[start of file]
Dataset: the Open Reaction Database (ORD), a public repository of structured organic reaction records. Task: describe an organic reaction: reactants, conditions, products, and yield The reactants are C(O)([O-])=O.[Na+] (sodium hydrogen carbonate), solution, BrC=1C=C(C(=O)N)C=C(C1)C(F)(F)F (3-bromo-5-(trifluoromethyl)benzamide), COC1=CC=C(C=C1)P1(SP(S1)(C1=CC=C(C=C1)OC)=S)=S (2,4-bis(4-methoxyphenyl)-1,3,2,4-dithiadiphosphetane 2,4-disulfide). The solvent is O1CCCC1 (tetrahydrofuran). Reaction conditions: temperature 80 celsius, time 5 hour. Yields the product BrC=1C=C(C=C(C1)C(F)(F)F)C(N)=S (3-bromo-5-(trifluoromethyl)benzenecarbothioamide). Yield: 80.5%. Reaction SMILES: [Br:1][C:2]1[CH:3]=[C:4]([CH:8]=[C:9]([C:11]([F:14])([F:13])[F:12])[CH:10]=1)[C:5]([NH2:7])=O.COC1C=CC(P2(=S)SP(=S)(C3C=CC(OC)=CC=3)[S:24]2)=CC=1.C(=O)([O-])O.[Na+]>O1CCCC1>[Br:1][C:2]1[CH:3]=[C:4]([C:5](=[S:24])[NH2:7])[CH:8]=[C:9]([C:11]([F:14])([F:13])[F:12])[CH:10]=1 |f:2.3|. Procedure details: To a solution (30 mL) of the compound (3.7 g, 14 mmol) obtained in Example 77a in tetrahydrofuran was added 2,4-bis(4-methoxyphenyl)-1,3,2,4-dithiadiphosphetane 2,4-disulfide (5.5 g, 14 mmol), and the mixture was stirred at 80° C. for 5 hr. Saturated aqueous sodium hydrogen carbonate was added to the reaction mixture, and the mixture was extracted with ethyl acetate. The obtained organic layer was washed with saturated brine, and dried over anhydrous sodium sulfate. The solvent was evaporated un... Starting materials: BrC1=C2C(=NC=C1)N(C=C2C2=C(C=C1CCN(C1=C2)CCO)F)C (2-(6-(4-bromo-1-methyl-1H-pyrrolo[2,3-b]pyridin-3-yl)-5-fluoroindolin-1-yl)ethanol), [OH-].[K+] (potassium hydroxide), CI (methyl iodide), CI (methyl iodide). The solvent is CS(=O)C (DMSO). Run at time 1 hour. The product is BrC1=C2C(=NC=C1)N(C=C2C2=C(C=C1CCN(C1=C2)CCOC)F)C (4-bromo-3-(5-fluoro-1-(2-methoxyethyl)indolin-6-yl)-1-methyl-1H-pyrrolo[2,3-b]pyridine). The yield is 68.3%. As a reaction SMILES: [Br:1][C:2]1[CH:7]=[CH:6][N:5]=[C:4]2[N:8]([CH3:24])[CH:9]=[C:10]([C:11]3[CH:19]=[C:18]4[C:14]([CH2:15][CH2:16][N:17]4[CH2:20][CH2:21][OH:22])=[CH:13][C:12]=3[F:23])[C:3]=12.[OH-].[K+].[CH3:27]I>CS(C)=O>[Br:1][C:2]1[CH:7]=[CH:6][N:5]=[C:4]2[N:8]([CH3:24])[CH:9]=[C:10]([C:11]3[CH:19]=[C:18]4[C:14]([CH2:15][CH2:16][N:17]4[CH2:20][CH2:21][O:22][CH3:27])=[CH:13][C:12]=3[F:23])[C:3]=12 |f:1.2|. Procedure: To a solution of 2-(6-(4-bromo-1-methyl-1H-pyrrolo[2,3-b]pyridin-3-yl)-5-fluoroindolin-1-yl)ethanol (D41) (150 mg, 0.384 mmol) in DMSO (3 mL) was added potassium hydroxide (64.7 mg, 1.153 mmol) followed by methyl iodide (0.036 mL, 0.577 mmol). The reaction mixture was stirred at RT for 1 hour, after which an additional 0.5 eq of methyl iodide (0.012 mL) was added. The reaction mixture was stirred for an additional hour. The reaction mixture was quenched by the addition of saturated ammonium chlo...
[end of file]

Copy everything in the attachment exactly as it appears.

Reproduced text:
Dataset: the Open Reaction Database (ORD), a public repository of structured organic reaction records. Task: describe an organic reaction: reactants, conditions, products, and yield The reactants are C(O)([O-])=O.[Na+] (sodium hydrogen carbonate), solution, BrC=1C=C(C(=O)N)C=C(C1)C(F)(F)F (3-bromo-5-(trifluoromethyl)benzamide), COC1=CC=C(C=C1)P1(SP(S1)(C1=CC=C(C=C1)OC)=S)=S (2,4-bis(4-methoxyphenyl)-1,3,2,4-dithiadiphosphetane 2,4-disulfide). The solvent is O1CCCC1 (tetrahydrofuran). Reaction conditions: temperature 80 celsius, time 5 hour. Yields the product BrC=1C=C(C=C(C1)C(F)(F)F)C(N)=S (3-bromo-5-(trifluoromethyl)benzenecarbothioamide). Yield: 80.5%. Reaction SMILES: [Br:1][C:2]1[CH:3]=[C:4]([CH:8]=[C:9]([C:11]([F:14])([F:13])[F:12])[CH:10]=1)[C:5]([NH2:7])=O.COC1C=CC(P2(=S)SP(=S)(C3C=CC(OC)=CC=3)[S:24]2)=CC=1.C(=O)([O-])O.[Na+]>O1CCCC1>[Br:1][C:2]1[CH:3]=[C:4]([C:5](=[S:24])[NH2:7])[CH:8]=[C:9]([C:11]([F:14])([F:13])[F:12])[CH:10]=1 |f:2.3|. Procedure details: To a solution (30 mL) of the compound (3.7 g, 14 mmol) obtained in Example 77a in tetrahydrofuran was added 2,4-bis(4-methoxyphenyl)-1,3,2,4-dithiadiphosphetane 2,4-disulfide (5.5 g, 14 mmol), and the mixture was stirred at 80° C. for 5 hr. Saturated aqueous sodium hydrogen carbonate was added to the reaction mixture, and the mixture was extracted with ethyl acetate. The obtained organic layer was washed with saturated brine, and dried over anhydrous sodium sulfate. The solvent was evaporated un... Starting materials: BrC1=C2C(=NC=C1)N(C=C2C2=C(C=C1CCN(C1=C2)CCO)F)C (2-(6-(4-bromo-1-methyl-1H-pyrrolo[2,3-b]pyridin-3-yl)-5-fluoroindolin-1-yl)ethanol), [OH-].[K+] (potassium hydroxide), CI (methyl iodide), CI (methyl iodide). The solvent is CS(=O)C (DMSO). Run at time 1 hour. The product is BrC1=C2C(=NC=C1)N(C=C2C2=C(C=C1CCN(C1=C2)CCOC)F)C (4-bromo-3-(5-fluoro-1-(2-methoxyethyl)indolin-6-yl)-1-methyl-1H-pyrrolo[2,3-b]pyridine). The yield is 68.3%. As a reaction SMILES: [Br:1][C:2]1[CH:7]=[CH:6][N:5]=[C:4]2[N:8]([CH3:24])[CH:9]=[C:10]([C:11]3[CH:19]=[C:18]4[C:14]([CH2:15][CH2:16][N:17]4[CH2:20][CH2:21][OH:22])=[CH:13][C:12]=3[F:23])[C:3]=12.[OH-].[K+].[CH3:27]I>CS(C)=O>[Br:1][C:2]1[CH:7]=[CH:6][N:5]=[C:4]2[N:8]([CH3:24])[CH:9]=[C:10]([C:11]3[CH:19]=[C:18]4[C:14]([CH2:15][CH2:16][N:17]4[CH2:20][CH2:21][O:22][CH3:27])=[CH:13][C:12]=3[F:23])[C:3]=12 |f:1.2|. Procedure: To a solution of 2-(6-(4-bromo-1-methyl-1H-pyrrolo[2,3-b]pyridin-3-yl)-5-fluoroindolin-1-yl)ethanol (D41) (150 mg, 0.384 mmol) in DMSO (3 mL) was added potassium hydroxide (64.7 mg, 1.153 mmol) followed by methyl iodide (0.036 mL, 0.577 mmol). The reaction mixture was stirred at RT for 1 hour, after which an additional 0.5 eq of methyl iodide (0.012 mL) was added. The reaction mixture was stirred for an additional hour. The reaction mixture was quenched by the addition of saturated ammonium chlo...